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A sample of hyalite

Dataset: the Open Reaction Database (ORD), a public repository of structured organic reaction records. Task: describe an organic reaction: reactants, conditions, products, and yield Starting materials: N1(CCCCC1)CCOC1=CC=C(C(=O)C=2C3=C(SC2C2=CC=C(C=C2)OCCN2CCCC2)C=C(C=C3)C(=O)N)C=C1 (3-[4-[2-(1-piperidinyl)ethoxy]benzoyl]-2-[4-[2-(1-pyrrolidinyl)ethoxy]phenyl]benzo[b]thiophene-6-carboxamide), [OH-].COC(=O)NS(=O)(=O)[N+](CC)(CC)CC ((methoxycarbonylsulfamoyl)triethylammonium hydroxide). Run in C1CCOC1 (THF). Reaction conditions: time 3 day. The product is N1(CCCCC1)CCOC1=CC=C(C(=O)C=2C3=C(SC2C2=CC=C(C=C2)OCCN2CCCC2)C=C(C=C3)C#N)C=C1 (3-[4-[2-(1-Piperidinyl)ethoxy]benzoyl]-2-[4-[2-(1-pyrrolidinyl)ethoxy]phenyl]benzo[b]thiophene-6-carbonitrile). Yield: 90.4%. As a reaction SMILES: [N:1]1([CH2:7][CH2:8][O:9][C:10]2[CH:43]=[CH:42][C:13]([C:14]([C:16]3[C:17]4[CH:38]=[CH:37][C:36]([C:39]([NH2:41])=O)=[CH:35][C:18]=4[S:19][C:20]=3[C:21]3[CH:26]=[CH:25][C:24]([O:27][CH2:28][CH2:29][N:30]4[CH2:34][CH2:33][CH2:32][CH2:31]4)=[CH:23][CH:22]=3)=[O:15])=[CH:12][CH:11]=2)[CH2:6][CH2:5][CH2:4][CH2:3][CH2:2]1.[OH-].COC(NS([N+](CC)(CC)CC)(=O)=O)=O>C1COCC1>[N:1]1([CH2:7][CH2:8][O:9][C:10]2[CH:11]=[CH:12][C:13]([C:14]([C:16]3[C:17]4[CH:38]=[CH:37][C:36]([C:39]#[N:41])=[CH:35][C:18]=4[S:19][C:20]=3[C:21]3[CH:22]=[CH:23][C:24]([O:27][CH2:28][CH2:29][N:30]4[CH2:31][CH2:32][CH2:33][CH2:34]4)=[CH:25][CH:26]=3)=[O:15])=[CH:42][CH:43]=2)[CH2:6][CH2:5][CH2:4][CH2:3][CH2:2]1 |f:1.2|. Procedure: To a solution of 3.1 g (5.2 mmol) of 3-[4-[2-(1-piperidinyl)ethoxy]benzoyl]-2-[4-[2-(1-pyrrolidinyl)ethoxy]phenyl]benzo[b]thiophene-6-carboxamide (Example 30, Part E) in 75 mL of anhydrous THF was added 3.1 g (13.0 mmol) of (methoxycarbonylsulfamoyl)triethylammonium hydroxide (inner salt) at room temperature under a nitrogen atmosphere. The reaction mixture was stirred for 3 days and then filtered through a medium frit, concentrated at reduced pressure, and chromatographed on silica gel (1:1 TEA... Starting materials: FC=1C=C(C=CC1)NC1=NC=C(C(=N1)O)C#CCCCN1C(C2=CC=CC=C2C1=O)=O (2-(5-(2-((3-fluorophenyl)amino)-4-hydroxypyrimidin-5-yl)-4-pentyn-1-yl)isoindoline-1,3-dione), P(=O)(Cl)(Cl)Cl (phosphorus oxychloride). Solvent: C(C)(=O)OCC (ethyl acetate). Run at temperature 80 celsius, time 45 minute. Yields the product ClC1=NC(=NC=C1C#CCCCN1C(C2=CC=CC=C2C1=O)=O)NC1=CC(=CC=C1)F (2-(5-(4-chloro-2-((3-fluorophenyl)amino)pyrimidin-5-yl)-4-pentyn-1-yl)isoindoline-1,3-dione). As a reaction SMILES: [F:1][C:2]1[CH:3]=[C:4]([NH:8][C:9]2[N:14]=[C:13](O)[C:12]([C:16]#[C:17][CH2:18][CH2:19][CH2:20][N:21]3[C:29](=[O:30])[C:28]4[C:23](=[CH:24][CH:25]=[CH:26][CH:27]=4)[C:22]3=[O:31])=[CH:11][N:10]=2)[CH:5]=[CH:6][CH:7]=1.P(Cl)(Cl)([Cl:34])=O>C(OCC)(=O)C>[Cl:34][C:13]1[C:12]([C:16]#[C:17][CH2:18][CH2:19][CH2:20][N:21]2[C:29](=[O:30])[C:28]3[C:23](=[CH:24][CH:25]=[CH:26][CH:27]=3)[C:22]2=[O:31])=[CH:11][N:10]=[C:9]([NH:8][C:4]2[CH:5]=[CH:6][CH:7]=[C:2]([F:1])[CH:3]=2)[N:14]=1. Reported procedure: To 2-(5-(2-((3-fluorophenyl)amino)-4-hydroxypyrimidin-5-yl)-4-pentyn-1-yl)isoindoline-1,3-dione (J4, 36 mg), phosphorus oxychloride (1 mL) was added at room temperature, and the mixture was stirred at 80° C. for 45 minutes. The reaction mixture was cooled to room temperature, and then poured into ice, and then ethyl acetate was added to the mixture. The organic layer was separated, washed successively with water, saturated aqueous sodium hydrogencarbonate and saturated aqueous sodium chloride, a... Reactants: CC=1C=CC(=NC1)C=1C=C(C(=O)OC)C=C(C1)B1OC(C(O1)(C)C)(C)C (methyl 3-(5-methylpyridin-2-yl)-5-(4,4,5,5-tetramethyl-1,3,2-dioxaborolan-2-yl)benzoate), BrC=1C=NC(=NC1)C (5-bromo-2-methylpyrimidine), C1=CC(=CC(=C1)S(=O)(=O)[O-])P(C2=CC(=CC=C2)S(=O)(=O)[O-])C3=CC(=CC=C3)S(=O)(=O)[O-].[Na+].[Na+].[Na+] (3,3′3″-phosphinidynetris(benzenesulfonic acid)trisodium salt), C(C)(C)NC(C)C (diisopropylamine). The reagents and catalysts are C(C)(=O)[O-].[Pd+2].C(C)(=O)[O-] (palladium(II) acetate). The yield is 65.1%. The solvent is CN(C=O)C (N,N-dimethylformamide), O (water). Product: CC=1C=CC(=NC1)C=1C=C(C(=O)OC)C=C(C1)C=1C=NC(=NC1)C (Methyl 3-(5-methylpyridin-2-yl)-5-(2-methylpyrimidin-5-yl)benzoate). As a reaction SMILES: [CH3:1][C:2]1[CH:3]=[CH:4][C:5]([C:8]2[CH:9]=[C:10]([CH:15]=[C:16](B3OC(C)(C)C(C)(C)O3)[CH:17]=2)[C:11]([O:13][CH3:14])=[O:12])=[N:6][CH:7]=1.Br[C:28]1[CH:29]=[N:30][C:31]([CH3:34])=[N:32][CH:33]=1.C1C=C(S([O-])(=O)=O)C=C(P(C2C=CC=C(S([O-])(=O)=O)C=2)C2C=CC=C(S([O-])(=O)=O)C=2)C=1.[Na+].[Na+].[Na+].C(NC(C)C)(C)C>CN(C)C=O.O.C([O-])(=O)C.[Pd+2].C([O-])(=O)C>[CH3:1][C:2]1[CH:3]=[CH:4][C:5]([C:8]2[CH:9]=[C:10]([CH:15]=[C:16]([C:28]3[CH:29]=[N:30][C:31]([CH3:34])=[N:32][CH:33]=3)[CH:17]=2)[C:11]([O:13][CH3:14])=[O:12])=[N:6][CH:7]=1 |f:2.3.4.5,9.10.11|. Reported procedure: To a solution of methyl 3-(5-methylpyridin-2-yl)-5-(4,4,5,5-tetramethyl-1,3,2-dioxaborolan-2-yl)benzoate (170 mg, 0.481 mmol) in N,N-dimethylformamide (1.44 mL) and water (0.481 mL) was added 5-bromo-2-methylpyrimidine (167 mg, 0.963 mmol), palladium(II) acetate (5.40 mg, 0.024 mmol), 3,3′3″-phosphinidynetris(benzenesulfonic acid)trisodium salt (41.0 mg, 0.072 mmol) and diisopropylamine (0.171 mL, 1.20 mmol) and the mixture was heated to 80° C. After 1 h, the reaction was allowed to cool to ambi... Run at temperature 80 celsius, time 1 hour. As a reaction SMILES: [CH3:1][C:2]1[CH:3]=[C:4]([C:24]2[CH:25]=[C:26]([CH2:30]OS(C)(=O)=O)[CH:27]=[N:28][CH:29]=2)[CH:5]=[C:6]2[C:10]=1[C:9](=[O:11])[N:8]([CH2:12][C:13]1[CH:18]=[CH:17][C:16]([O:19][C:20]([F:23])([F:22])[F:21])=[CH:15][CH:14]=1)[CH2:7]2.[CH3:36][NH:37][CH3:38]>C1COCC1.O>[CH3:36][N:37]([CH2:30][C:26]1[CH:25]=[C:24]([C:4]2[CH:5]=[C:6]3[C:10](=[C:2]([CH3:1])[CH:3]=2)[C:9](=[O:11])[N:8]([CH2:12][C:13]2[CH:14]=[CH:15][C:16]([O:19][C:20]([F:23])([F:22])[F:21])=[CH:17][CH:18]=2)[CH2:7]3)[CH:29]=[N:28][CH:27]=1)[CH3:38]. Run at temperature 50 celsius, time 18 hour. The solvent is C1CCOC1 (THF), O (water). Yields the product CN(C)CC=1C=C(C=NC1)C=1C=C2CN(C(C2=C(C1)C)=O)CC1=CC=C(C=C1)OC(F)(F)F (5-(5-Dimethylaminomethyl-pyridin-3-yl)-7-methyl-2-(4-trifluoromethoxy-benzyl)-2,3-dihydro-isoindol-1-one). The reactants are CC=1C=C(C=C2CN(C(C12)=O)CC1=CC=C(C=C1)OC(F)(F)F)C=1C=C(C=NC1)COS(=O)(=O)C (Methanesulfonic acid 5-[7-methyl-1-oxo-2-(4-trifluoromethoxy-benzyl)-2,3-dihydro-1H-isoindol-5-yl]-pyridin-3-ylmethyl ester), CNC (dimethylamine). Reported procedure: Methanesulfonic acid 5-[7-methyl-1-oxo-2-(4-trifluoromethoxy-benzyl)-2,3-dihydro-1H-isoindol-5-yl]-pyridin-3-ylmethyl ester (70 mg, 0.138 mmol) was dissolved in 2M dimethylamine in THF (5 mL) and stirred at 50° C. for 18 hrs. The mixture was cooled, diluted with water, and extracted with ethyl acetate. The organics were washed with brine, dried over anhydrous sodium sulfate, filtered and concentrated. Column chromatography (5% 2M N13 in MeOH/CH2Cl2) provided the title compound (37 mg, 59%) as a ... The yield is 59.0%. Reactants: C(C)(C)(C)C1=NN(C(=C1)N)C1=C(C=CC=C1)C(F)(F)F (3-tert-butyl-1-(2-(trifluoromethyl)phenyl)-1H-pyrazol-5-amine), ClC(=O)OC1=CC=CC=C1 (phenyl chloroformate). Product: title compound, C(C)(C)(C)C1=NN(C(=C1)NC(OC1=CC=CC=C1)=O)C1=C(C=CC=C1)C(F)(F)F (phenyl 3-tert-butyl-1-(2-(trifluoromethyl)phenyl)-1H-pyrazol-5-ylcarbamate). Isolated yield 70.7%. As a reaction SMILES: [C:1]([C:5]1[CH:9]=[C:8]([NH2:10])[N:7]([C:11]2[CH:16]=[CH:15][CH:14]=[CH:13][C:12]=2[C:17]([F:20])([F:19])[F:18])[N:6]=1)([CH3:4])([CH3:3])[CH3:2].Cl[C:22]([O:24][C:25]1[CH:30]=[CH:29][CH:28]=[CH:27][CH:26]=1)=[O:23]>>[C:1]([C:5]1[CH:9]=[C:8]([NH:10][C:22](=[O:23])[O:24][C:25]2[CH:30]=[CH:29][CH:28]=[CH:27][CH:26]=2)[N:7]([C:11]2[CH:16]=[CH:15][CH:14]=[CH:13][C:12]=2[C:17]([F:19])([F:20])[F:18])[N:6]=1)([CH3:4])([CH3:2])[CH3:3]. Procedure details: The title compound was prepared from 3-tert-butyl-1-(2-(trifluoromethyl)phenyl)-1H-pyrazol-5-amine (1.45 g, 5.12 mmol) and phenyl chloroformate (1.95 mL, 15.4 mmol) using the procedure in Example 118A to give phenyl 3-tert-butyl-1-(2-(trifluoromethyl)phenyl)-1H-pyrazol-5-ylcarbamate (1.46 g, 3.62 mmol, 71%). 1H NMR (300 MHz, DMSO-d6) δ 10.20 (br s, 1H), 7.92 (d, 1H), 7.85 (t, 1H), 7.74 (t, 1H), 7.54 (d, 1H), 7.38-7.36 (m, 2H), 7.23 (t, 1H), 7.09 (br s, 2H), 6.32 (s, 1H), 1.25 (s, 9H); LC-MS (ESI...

Hyalite is a form of opal with a glassy and clear appearance which exhibits an internal play of colors and has natural inclusions. It is also called Muller's glass, water opal and jalite. The name Müller's glass derived from the name of its discoverer, Franz-Joseph Müller von Reichenstein. Its Mohs hardness is 5.5 to 6 and it has a specific gravity of 2.1. It is an amorphous form of silica (SiO2). Its has a conchoidal fracture, a vitreous luster and a white streak. It is sometimes mistaken for resin opal, since they both look like little globs. It glows bright green under blacklight. Hyalite's density ranges from 1.9 - 2.3. Its crystal structure is amorphous, meaning that it does not form crystals. It has no cleavage. Hyalite is used for jewellery, but it can be confused with glass until put under a blacklight. It is also a collector's gem because of its fluorescence. Hyalite, like all opals, forms through precipitation. Silica-laden water seeps through tiny cracks in rocks, depositing the silica for thousands and thousands of years as it forms an opal.

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